LSV’s Play: The Looter Problem

I was really tempted to follow up part 1 of this column with just the following picture:


That would be more cruel and unusual than even I could stomach, so I decided to go a little deeper. The answer is that you should loot, but I’ll get there in due time.

The Situation


It’s the end of your opponent’s turn, you have Lightning Blast in hand, and your deck contains the following cards:

1 Control Magic
2 Sift
2 Hill Giant
2 Phantom Warrior
4 Wind Drake
4 Shock
6 Mountain
5 Island

Rummaging Through the Options

When you have anything but your best card in hand, looting can only make your hand better. Given the information I gave you, Lightning Blast is a clear second-best, with Control Magic being number one. By looting, you get 1 card closer to Control Magic, which is worth the small risk of it being the exact top card and making you discard Lightning Blast. It isn’t even a disaster if you do discard Blast, as the opponent will very likely lose to the now-stolen Serra Angel.

You can take this a step further and ignore the cards present: If you ever have the option to loot and you don’t have your best card in hand, looting is going to get you closer to the optimal hand. There are downsides, which I’ll delve into, but if you shortcut to “loot any time you have anything but your best card,” you will be right way more often than not.

Aside on hypotheticals:

While the cards chosen for the example were chosen intentionally, don’t read too much into them. People asking whether the opponent could have Disenchant or Cloudchaser Eagle, or wondering if this was a sideboard game, are missing the point. Imagine I didn’t give you any examples and just said “you have your second-best card in hand and your deck contains a much better card and a bunch of generic mediocre win conditions.”

End aside.

Given that looting does increase your hand’s card quality, what are the downsides?

Here are the valid arguments against looting:

1) You might get decked.

If you believe you might run out of cards, looting has a real cost. Part of that calculation involves win conditions—imagine a scenario where you need to draw 4 Lightning Bolts to kill your opponent, and if you have to discard one, you can’t win. There, looting has a real cost, even if there’s a theoretical card better than whatever you have in your hand. The example I gave has a lot of win conditions left, so this isn’t a concern here (nor is it for the vast majority of cases).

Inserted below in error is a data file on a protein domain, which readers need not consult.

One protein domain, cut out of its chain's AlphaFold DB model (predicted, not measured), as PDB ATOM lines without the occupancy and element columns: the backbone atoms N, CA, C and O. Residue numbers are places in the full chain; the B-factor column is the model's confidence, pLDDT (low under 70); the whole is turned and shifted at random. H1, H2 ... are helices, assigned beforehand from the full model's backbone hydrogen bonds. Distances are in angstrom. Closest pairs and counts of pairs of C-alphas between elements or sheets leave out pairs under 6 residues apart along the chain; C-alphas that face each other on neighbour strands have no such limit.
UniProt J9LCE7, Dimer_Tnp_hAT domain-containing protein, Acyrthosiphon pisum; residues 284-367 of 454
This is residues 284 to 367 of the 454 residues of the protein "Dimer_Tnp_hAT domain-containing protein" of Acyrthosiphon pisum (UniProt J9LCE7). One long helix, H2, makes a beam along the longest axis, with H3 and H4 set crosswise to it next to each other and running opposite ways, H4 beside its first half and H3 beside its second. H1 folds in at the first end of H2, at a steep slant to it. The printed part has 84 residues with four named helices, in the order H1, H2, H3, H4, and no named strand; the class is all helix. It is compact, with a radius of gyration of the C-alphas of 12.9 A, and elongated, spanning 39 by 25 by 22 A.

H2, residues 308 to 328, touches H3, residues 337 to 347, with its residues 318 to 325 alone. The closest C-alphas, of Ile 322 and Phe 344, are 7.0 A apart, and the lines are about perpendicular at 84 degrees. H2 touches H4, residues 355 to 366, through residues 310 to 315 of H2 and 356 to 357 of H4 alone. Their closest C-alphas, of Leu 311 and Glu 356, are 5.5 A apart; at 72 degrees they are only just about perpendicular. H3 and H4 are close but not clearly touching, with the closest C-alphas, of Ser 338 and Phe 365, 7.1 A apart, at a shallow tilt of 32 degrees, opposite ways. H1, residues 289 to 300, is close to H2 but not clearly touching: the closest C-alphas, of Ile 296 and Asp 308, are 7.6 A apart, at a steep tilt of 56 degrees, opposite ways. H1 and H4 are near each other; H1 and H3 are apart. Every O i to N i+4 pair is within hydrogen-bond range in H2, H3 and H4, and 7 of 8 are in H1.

The common fallacy people run into is that by discarding a good card, you are making your deck weaker. The key is that if you don’t get decked, it doesn’t matter. Since you don’t know the order of cards, making the highest-value play is correct and in this case, trying to find Control Magic is higher value than not looting. If you knew Control Magic was the literal top card, you wouldn’t loot, but at any other position, it’s better to loot. It’s just as likely to be your third card down as your top card, and the reward for seeing it while Serra is in play is much higher than the punishment of discarding Lightning Blast when Control Magic is your top card.

You aren’t going to get decked here, so seeing as many cards as possible is good for you.

2) Control Magic isn’t your actual best card.

This goes back to the aside on hypothetical situations but is worth calling out. Make sure your best card really is your best card. If this was a post-board game against an opponent with multiple Disenchants, you might want Blast over Control Magic, in which case you already have your best card. Given the information I provided, this isn’t the case, and you should loot to find Control Magic.

3) What about opposing Mortivores/Visions of Beyond/Scavenging Oozes?

If you know they have these cards specifically, then sure, but that’s not a very common case at all.

That’s it—the only common argument against looting stems from a fear that your top card will be a good spell and that you will have to discard something good. That isn’t a rational fear unless the game goes so long that you need every spell in your deck, and that isn’t likely at all to occur here. I’m not saying it’s intuitive—the number of people who don’t want to loot demonstrate that (and I understand it), but it is better to loot if you aren’t going to get decked, even if some of the time you have to discard a good card.

Loot away, my friends.


2 thoughts on “LSV’s Play: The Looter Problem”

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